# mrled/caryatid

Packer plugin to generate and update Vagrant catalogs
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# Caryatid

Caryatid is a packer post-processor that can generate or update Vagrant catalogs on local storage. Vagrant will read versioning information from these catalogs and detect when there is a new version of the box available, which is not possible when just doing vagrant box add.

In the future, it will support remote catalogs, like scp, as well.

## Prerequisites

• Go 1.11 or higher
• Packer 1.3.1 or higher
• Disk space to keep (large) Vagrant box files

Caryatid is intended to work on any platform that Packer supports, but gets somewhat less testing on Windows. If you find something that's broken, please open an issue.

## Building and installing

• Ensure that the $GOROOT and $GOPATH variables are set for your shell, and that the bin/ subdirectories of those locations are in your $PATH. Attempting to build the code without this will fail. • The best way to get this code is to go get github.com/mrled/caryatid, and then find it in $GOPATH/src/github.com/mrled/caryatid. Attempting to build the code outside of $GOPATH fails. • Install prerequisites: go get -u github.com/hashicorp/packer/ go get -u github.com/aws/aws-sdk-go go get -u golang.org/x/tools/cmd/stringer  • Build the binaries by changing to ./cmd/<projectname> and running go build Building this way will result in a binary being built in the same directory • Install the binaries by copying them to the right location A command-line tool such as cmd/caryatid might be copied to somewhere in $PATH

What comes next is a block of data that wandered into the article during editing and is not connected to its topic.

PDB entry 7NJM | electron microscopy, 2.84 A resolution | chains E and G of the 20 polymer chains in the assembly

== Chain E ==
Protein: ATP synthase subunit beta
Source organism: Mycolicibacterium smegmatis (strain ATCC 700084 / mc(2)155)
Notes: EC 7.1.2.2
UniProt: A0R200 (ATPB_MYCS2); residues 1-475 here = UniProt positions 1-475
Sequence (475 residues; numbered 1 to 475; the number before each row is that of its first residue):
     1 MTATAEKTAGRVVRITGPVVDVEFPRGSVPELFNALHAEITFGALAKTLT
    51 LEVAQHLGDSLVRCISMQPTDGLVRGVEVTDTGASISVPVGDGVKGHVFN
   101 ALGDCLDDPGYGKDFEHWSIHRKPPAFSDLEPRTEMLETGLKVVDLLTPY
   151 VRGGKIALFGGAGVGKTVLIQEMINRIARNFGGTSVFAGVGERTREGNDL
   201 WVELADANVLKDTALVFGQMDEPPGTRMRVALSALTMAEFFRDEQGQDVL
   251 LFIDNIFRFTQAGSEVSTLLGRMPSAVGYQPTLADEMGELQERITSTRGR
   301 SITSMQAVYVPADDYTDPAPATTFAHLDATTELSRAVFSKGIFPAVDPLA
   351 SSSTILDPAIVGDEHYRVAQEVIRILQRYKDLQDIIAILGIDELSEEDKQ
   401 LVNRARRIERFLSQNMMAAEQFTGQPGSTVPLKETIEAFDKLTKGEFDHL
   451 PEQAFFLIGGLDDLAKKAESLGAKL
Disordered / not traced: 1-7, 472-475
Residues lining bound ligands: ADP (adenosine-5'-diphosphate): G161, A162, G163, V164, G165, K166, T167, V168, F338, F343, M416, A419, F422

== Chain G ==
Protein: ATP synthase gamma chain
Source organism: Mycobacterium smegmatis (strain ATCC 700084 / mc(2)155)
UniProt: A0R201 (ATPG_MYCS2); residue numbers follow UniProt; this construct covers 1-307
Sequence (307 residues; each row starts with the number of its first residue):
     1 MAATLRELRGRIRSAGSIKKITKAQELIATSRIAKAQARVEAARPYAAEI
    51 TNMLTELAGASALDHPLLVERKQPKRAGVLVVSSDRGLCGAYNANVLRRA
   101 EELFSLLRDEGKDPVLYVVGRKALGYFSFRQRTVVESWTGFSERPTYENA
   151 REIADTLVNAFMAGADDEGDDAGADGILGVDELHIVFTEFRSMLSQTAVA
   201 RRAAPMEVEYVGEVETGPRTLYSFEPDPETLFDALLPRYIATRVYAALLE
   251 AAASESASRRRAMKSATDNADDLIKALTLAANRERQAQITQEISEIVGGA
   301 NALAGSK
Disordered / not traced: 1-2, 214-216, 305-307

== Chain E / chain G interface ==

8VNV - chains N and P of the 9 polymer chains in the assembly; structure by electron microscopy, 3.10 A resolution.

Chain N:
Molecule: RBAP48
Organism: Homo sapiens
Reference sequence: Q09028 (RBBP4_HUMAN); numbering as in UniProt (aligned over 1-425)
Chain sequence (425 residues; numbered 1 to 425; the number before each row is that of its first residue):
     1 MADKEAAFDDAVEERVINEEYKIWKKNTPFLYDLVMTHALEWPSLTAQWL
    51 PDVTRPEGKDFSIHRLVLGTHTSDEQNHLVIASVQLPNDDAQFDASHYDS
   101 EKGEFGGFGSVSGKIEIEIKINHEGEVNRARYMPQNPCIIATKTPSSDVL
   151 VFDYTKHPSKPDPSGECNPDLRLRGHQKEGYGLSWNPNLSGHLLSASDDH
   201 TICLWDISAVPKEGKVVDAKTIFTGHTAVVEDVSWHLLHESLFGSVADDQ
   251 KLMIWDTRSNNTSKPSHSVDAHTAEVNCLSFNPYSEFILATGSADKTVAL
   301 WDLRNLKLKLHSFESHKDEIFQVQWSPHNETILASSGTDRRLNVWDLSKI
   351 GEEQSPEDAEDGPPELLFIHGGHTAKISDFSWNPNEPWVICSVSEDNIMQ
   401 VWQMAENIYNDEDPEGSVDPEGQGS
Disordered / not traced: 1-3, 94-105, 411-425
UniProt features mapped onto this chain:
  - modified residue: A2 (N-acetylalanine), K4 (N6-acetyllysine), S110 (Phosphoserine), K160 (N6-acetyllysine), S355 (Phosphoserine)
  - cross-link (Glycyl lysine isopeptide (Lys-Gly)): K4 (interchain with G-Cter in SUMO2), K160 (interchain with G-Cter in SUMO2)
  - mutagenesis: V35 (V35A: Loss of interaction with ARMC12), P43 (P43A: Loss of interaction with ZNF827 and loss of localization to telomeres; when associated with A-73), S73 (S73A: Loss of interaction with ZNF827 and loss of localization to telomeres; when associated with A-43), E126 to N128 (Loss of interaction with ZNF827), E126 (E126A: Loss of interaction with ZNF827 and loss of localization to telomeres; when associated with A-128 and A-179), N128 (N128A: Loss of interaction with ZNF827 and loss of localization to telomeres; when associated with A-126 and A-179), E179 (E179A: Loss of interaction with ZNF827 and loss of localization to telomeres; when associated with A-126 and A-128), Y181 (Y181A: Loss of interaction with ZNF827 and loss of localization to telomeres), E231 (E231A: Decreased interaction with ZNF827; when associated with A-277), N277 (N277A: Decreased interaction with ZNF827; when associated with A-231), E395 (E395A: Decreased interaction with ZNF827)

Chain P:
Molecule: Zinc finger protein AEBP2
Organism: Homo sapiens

A packer plugin such as cmd/packer-post-processor-caryatid must be copied to ~/.packer.d/plugins or %APPDATA%\packer.d\plugins; see also the official plugins documentation

• Build all projects with go build ./... in the root directory

Note that this immediately throws away the resulting binaries, and is intended just for testing that the build succeeds

• Test all projects with go test ./... in the root directory

• Build all architectures for a release with go run scripts/buildrelease.go

This will result in a release directory that contains executables for every supported architecture

## Using the Packer plugin

In your packerfile, you must add it as a post-processor in a series, and coming after a vagrant post-processor (because caryatid requires Vagrant boxes to come in as artifacts).

There are five configuration parameters:

• name (required): The name of the box.
• description (required): A longer description for the box
• version (required): The version of the box
• Sometimes, it makes sense to set this based on the date; setting the version to "1.0.{{isotime \"20060102150405\"}}" will result in a version number of 1.0.YYYYMMDDhhmmss
• This can be especially useful during development, so that you don't have to pass an ever-incrementing version number variable to packer build
• See the isotime global function in the packer documentation for configuration templates for more information
• catalog_root_url (required): The root URL for the catalog